Adaptive Robot-Assisted Feeding: An Online Learning Framework for Acquiring Previously Unseen Food Items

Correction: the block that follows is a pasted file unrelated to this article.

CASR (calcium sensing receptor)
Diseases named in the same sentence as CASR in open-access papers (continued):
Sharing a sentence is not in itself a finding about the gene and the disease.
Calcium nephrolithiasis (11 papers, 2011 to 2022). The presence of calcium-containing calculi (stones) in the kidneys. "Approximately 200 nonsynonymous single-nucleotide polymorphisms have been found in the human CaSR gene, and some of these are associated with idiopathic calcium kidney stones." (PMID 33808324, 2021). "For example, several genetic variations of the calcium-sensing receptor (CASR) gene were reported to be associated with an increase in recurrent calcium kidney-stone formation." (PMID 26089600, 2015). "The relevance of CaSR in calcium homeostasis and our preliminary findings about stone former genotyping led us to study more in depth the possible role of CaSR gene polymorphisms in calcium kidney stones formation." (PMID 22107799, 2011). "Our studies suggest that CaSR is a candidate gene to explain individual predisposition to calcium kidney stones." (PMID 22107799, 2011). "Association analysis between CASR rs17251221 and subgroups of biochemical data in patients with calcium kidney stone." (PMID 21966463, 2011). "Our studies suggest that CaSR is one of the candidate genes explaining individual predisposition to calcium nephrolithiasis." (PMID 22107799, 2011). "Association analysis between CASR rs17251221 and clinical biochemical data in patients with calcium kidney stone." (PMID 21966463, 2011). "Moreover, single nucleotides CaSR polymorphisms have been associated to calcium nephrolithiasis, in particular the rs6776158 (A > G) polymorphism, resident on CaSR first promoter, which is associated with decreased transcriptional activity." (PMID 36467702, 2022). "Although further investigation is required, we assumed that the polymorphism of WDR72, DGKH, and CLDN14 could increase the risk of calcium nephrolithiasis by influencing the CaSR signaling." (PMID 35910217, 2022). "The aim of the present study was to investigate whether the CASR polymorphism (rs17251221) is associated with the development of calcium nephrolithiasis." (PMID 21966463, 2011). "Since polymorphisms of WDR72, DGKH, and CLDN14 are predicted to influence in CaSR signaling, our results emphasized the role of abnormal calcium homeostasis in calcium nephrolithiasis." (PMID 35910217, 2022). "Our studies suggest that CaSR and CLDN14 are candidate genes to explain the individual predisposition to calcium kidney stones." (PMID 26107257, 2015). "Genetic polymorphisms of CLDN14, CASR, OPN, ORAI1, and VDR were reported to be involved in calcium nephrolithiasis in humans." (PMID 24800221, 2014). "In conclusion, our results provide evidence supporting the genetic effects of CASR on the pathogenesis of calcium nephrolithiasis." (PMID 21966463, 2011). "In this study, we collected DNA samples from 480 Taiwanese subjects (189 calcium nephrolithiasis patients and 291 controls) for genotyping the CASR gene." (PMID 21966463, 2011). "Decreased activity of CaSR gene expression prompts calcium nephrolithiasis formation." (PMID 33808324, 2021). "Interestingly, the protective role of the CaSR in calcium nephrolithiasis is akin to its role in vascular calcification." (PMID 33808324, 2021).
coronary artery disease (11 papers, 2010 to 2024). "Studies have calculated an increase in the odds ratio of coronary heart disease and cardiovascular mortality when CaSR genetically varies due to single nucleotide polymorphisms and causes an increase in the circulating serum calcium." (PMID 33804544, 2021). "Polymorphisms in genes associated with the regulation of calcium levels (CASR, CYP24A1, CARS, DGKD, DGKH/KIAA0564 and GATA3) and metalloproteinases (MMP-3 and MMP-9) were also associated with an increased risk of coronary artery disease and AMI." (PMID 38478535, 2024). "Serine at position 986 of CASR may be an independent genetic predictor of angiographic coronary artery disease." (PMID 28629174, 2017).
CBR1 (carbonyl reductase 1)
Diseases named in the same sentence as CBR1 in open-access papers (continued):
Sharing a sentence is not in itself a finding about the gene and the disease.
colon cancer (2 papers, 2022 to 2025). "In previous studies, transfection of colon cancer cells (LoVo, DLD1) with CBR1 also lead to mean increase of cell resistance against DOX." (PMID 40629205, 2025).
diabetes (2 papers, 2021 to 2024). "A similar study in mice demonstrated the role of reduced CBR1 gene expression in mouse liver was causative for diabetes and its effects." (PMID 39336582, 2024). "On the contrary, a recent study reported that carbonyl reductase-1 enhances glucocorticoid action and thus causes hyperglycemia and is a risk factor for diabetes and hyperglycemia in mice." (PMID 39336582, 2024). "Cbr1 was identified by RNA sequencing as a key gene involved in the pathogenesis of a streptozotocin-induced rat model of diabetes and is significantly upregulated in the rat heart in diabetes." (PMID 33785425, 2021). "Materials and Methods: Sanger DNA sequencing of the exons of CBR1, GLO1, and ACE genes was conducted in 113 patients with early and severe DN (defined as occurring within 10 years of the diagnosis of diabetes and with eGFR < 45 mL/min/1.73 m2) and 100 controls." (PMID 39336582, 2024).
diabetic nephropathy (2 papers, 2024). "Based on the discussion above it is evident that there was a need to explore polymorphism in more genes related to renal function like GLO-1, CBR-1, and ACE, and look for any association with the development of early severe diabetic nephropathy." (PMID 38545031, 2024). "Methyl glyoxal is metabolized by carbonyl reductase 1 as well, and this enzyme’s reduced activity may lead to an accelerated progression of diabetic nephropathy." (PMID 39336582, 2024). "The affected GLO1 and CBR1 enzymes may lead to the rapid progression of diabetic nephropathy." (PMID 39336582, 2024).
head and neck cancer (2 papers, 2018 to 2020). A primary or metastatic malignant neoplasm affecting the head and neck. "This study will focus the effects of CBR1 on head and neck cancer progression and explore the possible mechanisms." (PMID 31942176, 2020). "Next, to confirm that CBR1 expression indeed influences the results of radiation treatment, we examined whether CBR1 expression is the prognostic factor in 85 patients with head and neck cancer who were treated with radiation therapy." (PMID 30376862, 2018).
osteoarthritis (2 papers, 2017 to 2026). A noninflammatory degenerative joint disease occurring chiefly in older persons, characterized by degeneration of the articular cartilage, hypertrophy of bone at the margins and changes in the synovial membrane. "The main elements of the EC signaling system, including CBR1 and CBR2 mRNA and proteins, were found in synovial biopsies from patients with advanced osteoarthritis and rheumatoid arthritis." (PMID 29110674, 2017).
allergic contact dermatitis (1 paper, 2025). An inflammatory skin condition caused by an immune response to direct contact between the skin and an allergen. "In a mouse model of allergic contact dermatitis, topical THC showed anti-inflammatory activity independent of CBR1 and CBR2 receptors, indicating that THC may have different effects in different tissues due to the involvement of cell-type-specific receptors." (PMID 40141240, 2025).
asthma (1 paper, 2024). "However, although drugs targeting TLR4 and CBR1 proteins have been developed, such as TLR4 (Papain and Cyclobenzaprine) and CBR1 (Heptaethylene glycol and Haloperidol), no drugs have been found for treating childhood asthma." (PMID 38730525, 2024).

A successful robot-assisted feeding system requires bite acquisition of a wide variety of food items. It must adapt to changing user food preferences under uncertain visual and physical environments. Different food items in different environmental conditions require different manipulation strategies for successful bite acquisition. Therefore, a key challenge is how to handle previously unseen food items with very different success rate distributions over strategy. Combining low-level controllers and planners into discrete action trajectories, we show that the problem can be represented using a linear contextual bandit setting. We construct a simulated environment using a doubly robust loss estimate from previously seen food items, which we use to tune the parameters of off-the-shelf contextual bandit algorithms. Finally, we demonstrate empirically on a robot-assisted feeding system that, even starting with a model trained on thousands of skewering attempts on dissimilar previously seen food items, $\epsilon$-greedy and LinUCB algorithms can quickly converge to the most successful manipulation strategy.